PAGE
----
By Matt Schwab
Special to Mustang Soccer
The bustling Bartlett family of six is not only active in Mustang Soccer, but it also adds a hearty slice of Stanford tradition to the mix.
Mark Bartlett, a U10 Competitive Premier coach, and his wife, Melissa, are both former Stanford soccer players. Melissa and Mark met in the preseason of their freshmen seasons with the Cardinal about 16 years ago, and a storybook soccer romance was born.
Today, the all-Cardinal couple has four children, from age 2 to “almost 10,” Mark assures, three of whom play in Mustang: Riley, Jackson and Cole. “We all love soccer,” said Mark, a native of Wellington, New Zealand, of his picture-perfect family. Moreover, the Bartletts love being in the Mustang family. “Mustang has a great mix of people who are passionate about soccer as well as having experience at a high level of the game,” says Mark, who has coached at half a dozen different clubs over the years, including a number of games against Mustang while coaching for Palo Alto Soccer Club.
As a Stanford player, Mark was a four year letterwinner who featured primarily as a center back and was a team co-captain during his senior year. He was described on the Stanford website as a “capable defender with exceptional ball skills … Brings a wealth of international experience to The Farm.” Meanwhile, Melissa (then Mimi Yuhas) served as a midfielder on the Stanford women's soccer team, playing alongside current US national team players Christen Press and Kelley O’Hara.
Now the Mustang kids are benefitting from that experience. In terms of teaching the sport to youngsters, Mark has found that some learn “very well” when they have something described to them in a lot of detail; others learn better through trial and error. “Generally doing things right and wrong in a game, in a situation that’s as realistic as possible, is the best way to learn,” he says. “A lot of times I try and plant the seed of how you might do something and then kind of let them figure it out. Give them a little guidance, here and there. I think ultimately they’ve got to practice it and be put in the right situations to learn.”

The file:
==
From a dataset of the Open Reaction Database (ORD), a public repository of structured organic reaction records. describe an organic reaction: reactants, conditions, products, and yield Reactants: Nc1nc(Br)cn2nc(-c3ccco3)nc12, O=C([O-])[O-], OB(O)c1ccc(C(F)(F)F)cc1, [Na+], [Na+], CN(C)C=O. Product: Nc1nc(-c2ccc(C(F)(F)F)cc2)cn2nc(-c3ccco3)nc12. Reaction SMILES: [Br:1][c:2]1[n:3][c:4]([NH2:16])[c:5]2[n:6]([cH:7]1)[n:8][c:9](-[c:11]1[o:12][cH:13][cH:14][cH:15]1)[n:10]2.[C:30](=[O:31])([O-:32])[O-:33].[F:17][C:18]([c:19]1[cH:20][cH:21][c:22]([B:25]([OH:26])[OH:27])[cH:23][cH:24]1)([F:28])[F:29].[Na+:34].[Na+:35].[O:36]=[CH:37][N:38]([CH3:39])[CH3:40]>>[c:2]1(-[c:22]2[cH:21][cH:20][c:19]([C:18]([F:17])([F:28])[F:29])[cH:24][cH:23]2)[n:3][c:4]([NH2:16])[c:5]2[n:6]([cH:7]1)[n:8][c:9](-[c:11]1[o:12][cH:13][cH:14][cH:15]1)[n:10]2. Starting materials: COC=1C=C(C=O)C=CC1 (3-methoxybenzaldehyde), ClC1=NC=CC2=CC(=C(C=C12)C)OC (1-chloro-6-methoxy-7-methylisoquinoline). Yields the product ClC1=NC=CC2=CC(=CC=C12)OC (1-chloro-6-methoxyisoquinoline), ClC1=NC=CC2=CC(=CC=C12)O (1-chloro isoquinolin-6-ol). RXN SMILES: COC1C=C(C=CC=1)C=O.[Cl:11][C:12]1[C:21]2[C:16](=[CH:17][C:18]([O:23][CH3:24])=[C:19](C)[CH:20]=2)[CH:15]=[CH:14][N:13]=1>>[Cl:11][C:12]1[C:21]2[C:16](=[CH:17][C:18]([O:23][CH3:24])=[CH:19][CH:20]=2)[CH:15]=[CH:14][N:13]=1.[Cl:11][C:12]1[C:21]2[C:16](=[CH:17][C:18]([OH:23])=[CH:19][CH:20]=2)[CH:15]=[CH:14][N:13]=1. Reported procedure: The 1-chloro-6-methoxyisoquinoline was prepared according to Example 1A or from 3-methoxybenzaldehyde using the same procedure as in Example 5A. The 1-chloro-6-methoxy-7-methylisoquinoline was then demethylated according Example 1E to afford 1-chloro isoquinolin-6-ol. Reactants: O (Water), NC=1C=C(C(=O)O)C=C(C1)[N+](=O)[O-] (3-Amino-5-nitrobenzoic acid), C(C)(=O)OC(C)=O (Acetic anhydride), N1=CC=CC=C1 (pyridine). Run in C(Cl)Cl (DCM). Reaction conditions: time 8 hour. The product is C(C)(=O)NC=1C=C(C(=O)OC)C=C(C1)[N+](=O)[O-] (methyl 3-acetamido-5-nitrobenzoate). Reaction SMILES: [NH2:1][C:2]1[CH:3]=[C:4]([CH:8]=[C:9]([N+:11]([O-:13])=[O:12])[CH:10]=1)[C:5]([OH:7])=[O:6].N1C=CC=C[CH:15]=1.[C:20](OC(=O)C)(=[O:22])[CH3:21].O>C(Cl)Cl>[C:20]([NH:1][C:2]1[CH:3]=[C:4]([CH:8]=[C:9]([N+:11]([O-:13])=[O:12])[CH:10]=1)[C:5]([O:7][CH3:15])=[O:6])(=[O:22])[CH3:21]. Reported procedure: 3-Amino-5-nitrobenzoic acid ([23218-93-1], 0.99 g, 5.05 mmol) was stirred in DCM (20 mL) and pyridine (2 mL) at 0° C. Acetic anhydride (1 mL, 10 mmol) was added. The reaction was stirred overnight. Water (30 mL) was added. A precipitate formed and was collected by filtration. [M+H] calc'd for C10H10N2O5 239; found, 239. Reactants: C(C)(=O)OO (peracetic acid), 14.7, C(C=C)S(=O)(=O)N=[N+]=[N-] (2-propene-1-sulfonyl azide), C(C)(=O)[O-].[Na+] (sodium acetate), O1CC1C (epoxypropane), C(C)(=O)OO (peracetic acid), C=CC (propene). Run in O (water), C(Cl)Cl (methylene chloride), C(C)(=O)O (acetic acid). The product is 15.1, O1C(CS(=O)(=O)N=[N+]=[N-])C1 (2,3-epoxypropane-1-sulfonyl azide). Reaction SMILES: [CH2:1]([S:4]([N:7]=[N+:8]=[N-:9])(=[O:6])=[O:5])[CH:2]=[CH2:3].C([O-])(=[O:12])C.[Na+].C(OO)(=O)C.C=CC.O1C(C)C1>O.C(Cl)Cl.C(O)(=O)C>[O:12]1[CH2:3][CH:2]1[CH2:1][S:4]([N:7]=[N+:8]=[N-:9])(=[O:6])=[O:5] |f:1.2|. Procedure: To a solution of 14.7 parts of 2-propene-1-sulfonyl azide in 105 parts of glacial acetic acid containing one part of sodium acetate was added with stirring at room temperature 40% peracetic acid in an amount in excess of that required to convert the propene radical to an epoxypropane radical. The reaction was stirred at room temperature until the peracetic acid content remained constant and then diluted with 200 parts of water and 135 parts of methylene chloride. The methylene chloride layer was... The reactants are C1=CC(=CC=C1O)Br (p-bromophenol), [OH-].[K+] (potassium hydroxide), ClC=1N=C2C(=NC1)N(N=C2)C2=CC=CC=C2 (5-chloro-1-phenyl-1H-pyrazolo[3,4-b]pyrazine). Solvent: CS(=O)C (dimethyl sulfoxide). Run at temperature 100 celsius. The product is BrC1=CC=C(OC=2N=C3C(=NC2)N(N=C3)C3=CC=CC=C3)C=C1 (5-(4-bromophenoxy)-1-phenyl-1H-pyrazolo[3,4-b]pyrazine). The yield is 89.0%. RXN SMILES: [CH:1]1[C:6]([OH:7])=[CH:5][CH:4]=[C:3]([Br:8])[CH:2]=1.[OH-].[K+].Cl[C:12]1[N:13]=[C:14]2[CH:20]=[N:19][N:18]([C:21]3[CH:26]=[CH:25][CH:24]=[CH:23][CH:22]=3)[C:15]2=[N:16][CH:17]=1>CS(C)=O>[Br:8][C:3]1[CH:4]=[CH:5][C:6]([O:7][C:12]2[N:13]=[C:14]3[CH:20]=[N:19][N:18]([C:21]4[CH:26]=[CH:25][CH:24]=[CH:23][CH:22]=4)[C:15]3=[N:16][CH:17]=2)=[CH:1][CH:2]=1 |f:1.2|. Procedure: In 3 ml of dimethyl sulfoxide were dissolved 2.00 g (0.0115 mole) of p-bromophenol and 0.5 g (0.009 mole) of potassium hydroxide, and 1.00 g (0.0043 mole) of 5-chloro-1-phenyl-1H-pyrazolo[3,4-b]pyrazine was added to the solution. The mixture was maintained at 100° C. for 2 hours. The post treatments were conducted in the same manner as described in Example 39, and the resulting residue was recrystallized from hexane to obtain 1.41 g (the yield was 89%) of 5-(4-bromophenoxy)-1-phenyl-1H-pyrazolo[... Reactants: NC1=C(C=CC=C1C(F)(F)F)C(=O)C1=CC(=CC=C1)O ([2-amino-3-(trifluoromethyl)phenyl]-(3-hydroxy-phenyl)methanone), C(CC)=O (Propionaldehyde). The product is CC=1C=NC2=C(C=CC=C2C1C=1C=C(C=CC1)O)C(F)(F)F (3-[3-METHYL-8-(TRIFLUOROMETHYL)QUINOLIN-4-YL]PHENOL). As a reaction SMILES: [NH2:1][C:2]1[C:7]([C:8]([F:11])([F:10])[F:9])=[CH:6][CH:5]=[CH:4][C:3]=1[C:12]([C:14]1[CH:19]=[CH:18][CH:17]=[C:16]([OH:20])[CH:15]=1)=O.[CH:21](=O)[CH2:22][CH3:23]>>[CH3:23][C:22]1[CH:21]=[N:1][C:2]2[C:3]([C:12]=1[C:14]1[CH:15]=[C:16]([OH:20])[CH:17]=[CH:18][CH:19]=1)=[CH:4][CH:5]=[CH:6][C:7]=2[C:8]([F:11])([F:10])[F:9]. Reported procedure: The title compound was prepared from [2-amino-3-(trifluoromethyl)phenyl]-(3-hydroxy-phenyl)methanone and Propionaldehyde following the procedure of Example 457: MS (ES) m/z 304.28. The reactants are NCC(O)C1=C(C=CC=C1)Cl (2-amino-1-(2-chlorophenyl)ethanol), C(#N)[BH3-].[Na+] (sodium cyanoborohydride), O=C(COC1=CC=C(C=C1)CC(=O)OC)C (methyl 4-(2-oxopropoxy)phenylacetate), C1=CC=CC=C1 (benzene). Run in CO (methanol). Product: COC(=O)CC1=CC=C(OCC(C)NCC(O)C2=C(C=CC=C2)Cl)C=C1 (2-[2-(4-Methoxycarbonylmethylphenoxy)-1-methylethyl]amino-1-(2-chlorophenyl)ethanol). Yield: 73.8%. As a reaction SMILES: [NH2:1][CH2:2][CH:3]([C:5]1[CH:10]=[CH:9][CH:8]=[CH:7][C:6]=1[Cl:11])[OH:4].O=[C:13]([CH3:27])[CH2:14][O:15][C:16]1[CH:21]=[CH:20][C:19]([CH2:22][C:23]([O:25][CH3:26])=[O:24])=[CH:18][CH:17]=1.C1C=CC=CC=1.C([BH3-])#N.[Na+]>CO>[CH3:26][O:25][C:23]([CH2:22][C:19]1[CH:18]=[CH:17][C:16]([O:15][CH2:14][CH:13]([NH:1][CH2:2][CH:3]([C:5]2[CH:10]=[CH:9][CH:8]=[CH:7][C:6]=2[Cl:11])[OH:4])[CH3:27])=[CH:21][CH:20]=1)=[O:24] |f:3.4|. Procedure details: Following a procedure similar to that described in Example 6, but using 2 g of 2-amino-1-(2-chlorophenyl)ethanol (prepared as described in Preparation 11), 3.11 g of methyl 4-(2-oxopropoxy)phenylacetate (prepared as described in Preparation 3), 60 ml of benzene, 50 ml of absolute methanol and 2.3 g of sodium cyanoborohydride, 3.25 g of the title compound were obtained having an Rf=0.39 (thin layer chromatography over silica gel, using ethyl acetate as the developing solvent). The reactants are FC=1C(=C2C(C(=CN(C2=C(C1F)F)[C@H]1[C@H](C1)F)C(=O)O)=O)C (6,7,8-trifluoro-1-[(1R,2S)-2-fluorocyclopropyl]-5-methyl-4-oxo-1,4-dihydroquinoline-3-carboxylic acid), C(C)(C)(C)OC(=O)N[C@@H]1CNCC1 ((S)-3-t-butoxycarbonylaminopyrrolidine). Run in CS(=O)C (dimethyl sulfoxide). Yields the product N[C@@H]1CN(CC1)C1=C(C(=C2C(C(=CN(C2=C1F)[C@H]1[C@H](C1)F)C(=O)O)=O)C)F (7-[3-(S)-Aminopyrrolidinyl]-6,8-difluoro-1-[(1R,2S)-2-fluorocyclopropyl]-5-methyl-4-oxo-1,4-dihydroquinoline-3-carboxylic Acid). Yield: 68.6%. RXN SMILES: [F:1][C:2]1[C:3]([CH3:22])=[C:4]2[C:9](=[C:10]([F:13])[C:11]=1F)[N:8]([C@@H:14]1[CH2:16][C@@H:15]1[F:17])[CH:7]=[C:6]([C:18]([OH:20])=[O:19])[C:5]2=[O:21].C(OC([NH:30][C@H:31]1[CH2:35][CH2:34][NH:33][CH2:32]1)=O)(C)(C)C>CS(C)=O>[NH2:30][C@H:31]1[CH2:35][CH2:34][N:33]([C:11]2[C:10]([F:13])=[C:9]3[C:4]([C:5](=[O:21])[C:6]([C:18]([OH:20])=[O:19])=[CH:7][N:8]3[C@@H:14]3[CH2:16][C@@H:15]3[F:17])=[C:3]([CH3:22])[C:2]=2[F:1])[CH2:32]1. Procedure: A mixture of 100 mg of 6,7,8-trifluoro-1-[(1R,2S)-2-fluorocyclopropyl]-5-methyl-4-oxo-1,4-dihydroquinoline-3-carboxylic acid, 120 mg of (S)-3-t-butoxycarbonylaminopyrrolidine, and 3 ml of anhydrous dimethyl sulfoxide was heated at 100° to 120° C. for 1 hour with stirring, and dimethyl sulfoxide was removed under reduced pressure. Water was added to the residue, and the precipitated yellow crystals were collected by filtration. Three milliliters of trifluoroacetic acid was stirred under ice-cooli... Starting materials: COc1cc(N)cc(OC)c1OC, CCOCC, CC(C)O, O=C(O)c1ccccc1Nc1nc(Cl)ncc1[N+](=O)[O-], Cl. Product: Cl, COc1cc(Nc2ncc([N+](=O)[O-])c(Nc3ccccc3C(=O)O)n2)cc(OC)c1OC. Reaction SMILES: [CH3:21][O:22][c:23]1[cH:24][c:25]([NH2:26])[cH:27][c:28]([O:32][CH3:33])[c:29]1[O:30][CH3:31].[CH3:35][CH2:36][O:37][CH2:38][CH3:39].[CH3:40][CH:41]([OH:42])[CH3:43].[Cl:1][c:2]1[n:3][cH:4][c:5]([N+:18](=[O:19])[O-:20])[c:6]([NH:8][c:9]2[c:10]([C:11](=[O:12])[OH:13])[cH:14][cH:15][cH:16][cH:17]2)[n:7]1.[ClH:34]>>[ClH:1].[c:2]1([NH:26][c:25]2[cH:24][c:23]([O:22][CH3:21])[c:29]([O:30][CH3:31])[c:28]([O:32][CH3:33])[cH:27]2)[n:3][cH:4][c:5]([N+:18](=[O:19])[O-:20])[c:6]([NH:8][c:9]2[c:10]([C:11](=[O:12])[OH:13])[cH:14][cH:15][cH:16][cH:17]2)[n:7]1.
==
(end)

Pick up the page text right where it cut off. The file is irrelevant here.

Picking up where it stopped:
In his native country, Bartlett was a 2004 graduate of Kapiti College and captained his high school team. He was a member of the New Zealand Secondary Schools team that toured Europe in 2004 and notched a historic 1-0 win over the English Schoolboys. He also played for the U-17 New Zealand national team.
At Stanford he was a chemistry major and ultimately went on tocomplete a PhD in organic chemistry. He is currently a research scientist in the medicinal chemistry department at Gilead Sciences.Melissa enjoys chasing after their two year old daughter Hannah during the week and also works as a family and newborn photographer, running her own business: Melissa Bartlett Photography.
Back on The Farm, it was only natural that players like Mark and Melissa would meet and become friends. They trained in the same place as highly dedicated student-athletes, after all. Melissa played at Stanford after starring in soccer and cross country at Campolindo High.“We were friends really before we started dating, but yeah, most of the teams knew each other pretty well and would hang out a lot, so we’ve had a few soccer couples over the years. It’s not uncommon,” Mark says.In reflection, Mark credits Melissa and his time at Stanford with shaping the “person I am now. It’s a phenomenal place to be as both an athlete and a person.”
And Mustang Soccer is in a better place thanks to an abundance of Bartletts on the field.